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WP Plugins Could Be A Danger To Your Blog

One thing we all love about WordPress is the fact that we can easily add new features to our Websites without having to know much about programming and coding. Just add a Plugin that does what we want and we’re off to go.

However, WordPress Plugins shouldn’t be added without thinking them through. Not all of them will work well together with other installed Plugins or with certain Themes. Plus, the more you add plugins to your Website, the more you can put your Website’s security at risk.

What Makes Plugins Dangerous?

The reason why Plugins can be security risks is that they add new codes to your WordPress installation that hackers can exploit. Some other Plugins are messing with our WordPress Installation database, that is specifically something that hackers want, weak points in our databases. WordPress is open source software, and most free Plugins are too. Hackers can easily find out how they are coded and find vulnerabilities they can use to access any Website that uses those Plugins. When you’re using Plugins, you need to make sure that they are maintained and regularly updated. If they aren’t updated regularly, hackers have more chances of finding weak points.

Another risk, especially if you are using Plugins you didn’t download from a trusted sources, is that they could be from hackers themselves. In that case, they will contain malware that hackers can use to access your Website once you installed them. That is why I urge you to not use free Plugins you found online if you don’t know who created them and if you don’t know their reputation. The Plugins in the Plugin repository at WordPress.org are safe to use because they were checked before being approved.

Before Installation

RESEARCH! – the best way to prevent problems is to use Plugins only when absolutely necessary. That doesn’t mean you can’t use them, or that there is a maximum number of Plugins you should have. What it does mean is that you need to do your research before installing them on your Website, to only add Plugins you are actively going to use and to not add plugins that duplicate each other.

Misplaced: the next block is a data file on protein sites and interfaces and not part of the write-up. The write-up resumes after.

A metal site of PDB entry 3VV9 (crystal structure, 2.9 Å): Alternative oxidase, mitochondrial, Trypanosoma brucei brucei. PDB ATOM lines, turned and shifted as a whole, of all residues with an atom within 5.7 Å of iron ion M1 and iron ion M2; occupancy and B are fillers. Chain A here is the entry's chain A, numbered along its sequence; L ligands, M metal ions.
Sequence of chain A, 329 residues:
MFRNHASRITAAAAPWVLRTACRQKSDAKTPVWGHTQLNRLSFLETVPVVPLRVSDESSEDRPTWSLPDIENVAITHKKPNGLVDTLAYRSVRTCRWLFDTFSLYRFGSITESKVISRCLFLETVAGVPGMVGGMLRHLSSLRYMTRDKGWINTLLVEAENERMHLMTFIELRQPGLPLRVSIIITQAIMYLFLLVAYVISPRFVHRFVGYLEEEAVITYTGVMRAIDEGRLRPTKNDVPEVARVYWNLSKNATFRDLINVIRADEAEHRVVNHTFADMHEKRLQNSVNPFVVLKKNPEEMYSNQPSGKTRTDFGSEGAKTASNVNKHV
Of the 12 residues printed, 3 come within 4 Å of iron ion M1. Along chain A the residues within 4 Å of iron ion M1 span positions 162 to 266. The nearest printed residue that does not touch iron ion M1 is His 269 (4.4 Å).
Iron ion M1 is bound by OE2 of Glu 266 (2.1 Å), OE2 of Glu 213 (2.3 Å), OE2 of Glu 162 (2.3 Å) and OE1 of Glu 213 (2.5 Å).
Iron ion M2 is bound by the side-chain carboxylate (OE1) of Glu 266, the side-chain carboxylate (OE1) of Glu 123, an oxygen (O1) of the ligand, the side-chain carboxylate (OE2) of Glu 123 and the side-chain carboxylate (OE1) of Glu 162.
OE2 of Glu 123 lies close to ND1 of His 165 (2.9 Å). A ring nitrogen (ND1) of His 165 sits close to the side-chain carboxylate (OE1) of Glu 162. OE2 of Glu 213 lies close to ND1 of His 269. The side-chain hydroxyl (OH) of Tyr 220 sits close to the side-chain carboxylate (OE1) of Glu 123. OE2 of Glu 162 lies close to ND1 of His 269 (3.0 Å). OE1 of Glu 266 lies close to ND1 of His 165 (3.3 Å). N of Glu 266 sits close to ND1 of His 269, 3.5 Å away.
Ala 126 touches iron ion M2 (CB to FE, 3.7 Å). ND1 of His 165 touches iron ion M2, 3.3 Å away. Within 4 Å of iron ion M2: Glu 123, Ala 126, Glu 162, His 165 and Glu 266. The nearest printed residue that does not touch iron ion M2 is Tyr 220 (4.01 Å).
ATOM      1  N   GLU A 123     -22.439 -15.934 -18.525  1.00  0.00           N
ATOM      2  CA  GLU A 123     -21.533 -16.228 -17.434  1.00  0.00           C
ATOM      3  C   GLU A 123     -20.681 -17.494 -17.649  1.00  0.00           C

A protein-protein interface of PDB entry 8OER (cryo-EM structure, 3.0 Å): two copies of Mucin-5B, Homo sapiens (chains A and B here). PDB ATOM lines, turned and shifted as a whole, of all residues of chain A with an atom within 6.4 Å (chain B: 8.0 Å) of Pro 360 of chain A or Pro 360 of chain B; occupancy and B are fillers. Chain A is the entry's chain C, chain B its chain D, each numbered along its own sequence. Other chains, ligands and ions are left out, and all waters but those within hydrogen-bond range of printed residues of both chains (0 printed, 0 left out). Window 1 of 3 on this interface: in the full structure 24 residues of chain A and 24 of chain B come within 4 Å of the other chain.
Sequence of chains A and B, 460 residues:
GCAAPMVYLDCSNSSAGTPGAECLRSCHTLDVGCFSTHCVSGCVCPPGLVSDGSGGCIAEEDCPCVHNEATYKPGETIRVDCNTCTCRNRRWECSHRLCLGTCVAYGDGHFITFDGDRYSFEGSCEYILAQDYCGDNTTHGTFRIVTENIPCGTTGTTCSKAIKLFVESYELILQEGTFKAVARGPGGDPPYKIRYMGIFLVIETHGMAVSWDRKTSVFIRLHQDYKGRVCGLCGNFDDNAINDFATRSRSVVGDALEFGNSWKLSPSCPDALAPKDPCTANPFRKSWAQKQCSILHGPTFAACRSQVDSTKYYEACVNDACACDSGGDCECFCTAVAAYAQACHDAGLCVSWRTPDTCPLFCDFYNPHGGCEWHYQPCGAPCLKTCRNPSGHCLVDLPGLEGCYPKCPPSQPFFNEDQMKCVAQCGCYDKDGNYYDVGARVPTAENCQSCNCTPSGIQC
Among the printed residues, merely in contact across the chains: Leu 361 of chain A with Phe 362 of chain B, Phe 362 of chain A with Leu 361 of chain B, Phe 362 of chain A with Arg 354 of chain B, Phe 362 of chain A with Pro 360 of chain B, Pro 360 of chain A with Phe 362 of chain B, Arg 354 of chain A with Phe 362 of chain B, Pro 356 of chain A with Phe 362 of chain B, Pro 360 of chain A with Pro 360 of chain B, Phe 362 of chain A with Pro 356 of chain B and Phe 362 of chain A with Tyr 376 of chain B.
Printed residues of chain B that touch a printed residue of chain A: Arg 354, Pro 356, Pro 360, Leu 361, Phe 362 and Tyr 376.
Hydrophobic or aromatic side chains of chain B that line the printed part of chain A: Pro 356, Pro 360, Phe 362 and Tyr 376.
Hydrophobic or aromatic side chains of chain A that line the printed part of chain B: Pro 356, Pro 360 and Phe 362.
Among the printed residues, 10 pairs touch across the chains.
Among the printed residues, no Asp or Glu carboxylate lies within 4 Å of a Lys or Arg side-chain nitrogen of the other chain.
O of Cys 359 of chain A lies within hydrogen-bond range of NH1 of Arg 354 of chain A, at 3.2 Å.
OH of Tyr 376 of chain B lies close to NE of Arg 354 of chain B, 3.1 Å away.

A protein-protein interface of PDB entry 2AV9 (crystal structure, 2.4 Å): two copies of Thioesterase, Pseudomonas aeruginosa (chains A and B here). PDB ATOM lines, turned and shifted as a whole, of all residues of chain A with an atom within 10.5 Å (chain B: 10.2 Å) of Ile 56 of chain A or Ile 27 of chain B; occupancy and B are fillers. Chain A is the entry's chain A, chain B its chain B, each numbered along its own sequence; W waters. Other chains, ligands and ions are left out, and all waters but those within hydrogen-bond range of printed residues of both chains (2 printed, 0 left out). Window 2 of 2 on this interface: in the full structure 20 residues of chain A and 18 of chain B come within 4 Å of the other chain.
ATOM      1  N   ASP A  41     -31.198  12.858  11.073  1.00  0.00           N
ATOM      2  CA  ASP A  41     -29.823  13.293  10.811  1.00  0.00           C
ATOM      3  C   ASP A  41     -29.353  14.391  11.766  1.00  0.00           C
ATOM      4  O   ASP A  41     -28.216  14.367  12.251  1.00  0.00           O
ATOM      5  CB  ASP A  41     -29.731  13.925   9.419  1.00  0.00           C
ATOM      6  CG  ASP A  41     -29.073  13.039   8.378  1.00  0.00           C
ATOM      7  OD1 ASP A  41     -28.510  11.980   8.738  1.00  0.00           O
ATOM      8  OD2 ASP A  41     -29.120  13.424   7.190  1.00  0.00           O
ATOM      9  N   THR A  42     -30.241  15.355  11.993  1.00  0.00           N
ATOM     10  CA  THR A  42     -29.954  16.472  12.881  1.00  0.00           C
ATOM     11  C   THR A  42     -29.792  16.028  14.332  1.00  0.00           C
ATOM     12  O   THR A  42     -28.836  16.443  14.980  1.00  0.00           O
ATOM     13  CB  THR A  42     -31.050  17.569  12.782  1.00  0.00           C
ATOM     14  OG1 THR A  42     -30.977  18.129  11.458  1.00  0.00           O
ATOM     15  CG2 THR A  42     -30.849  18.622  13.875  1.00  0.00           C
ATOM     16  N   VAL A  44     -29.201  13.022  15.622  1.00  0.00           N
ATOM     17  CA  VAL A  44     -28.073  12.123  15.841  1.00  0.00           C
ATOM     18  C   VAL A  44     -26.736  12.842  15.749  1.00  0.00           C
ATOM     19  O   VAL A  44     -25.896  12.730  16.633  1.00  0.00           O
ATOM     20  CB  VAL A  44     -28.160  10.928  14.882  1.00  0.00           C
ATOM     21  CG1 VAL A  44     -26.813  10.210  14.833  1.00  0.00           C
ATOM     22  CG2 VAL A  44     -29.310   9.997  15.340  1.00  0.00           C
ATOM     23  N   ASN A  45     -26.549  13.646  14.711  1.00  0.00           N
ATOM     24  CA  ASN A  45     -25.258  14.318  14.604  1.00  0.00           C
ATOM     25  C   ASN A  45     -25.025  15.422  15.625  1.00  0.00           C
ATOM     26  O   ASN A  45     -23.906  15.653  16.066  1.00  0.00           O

Another great way to find out more about a Plugin is to look at its history in the directory where you found it. For example, the WordPress plugin repository has a support forum. It’s a good place to see what problems users have had in the past and how the Author/s responded to them.

You should also look at the updates history of the Plugin. This one can be tricky though and it requires some common sense. No update can mean two things: either the Plugin has always worked well (usually when it’s a small feature it adds) and doesn’t need updates or the Author just doesn’t care about keeping the Plugin working well. A lot of updates can be a bad sign too, because this might mean that there were a lot of problems in the past. However, it could also mean that the Author kept improving the plugin because they wanted to create something awesome without there being any risks at all. Good plugin Author will create a changelog with the changes each update brought, so you could look at that to see if the updates were for glitches or problems, or if they added extra functionality.

The last thing you can check at is the popularity of the Plugin. Usually, if a lot of People are using the Plugin, it should be a good sign. In that case, if all the rest of your research adds up, you should be save when using the plugin.

Delete Inactive Plugins – Good Practice!

Most People collect a lot of plugins over time. Some you keep using, others you replace by other Plugins with the same functionalities and sometimes you just don’t need them anymore. In the last two cases, the Plugins you aren’t using anymore shouldn’t just be deactivated, but should be deleted completely. Even when they aren’t active they could be used by hackers to gain access to your site.

Don’t lose patience

When you’re new to WordPress and you learn about all the fun stuff Plugins can add to your Website, it’s hard to resist adding every single one of them. This is normal human behavior. But just try first to set things in your new WordPress installation, without usage of Plugins and see how far you can come with that approach. Then, when you just cannot set something by yourself, find a Plugin.

I have Websites that have up to 15 Plugins, but I also have Websites that only have one or two Plugins, because they don’t need the extra functionalities. Too many Plugins or not too many doesn’t mean you’re protected or not. It is not the number of Installed Plugins we are talking about, it is about good or bad created and coded Plugins.

Misharnet GigaRocket